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The intersections between O-GlcNAcylation and phosphorylation: implications for multiple signaling pathways
Quira Zeidan, Gerald W. Hart


A paradigm-changing discovery in biology came about when it was found that nuclear and cytosolic proteins could be dynamically glycosylated with a single O-linked β-N-acetylglucosamine (O-GlcNAc) moiety. O-GlcNAcylation is akin to phosphorylation: it occurs on serine and/or threonine side chains of proteins, and cycles rapidly upon cellular activation. O-GlcNAc and phosphate show a complex interplay: they can either competitively occupy a single site or proximal sites, or noncompetitively occupy different sites on a substrate. Phosphorylation regulates O-GlcNAc-cycling enzymes and, conversely, O-GlcNAcylation controls phosphate-cycling enzymes. Such crosstalk is evident in all compartments of the cell, a finding that is congruent with the fundamental role of O-GlcNAc in regulating nutrient- and stress-induced signal transduction. O-GlcNAc transferase is recruited to the plasma membrane in response to insulin and is targeted to substrates by forming transient holoenzyme complexes that have different specificities. Cytosolic O-GlcNAcylation is important for the proper transduction of signaling cascades such as the NFκB pathway, whereas nuclear O-GlcNAc is crucial for regulating the activity of numerous transcription factors. This Commentary focuses on recent findings supporting an emerging concept that continuous crosstalk between phosphorylation and O-GlcNAcylation is essential for the control of vital cellular processes and for understanding the mechanisms that underlie certain neuropathologies.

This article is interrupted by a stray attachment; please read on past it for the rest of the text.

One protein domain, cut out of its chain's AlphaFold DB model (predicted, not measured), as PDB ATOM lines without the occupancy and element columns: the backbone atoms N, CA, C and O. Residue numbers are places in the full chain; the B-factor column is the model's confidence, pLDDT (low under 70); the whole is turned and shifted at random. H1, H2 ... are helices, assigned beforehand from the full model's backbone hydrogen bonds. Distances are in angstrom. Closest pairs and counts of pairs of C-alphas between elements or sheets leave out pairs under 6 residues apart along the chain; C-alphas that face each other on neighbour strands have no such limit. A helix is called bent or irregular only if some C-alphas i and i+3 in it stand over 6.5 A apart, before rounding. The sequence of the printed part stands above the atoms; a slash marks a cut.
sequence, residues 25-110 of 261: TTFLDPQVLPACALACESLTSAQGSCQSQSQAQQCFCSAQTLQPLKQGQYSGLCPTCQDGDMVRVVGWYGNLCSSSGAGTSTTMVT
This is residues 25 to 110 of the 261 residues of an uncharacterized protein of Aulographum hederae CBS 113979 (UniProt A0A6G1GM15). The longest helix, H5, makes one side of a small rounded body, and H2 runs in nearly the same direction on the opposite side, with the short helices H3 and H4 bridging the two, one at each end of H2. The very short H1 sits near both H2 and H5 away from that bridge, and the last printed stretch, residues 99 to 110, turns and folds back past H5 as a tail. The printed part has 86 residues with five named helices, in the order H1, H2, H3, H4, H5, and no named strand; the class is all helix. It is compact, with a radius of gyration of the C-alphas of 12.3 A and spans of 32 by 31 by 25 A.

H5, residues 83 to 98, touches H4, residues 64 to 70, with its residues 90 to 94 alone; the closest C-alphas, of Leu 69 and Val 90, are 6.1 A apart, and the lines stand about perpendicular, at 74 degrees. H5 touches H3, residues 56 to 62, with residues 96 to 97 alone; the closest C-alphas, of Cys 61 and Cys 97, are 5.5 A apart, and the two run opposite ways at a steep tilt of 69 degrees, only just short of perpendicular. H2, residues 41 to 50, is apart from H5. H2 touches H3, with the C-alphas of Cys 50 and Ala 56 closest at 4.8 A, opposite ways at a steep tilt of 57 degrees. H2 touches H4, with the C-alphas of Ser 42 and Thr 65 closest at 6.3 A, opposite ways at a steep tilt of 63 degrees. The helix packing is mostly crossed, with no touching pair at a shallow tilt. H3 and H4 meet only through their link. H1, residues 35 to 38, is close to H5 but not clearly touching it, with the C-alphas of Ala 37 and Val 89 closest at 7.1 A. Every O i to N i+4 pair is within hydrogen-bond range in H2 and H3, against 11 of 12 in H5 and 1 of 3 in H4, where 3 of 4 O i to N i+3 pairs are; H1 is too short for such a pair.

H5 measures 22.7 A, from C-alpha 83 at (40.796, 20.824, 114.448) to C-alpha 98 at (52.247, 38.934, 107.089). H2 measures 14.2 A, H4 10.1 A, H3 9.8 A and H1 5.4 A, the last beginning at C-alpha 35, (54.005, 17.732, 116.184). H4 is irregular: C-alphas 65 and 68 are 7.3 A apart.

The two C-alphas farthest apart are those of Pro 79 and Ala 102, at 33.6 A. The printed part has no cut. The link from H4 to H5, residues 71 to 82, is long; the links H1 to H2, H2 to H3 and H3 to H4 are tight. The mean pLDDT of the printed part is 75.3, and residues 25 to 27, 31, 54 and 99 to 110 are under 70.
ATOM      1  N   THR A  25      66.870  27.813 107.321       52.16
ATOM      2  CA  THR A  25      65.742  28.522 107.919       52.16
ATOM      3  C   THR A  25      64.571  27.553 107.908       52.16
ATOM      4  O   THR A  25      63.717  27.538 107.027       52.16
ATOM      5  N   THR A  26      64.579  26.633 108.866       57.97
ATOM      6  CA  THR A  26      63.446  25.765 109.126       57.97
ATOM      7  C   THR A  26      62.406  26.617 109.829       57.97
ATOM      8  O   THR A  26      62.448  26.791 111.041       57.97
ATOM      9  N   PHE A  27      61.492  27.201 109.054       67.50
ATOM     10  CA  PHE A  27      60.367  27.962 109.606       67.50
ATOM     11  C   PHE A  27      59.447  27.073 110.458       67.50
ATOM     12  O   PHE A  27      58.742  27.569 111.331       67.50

• We thank the members of the Hart laboratory for their careful reading and suggestions to improve the manuscript. Original research in the Hart laboratory was supported by NIH R01 CA42486, R01 DK61671 and NHLBI Contract N01-HV-28180 to G.W.H. Deposited in PMC for release after 12 months.

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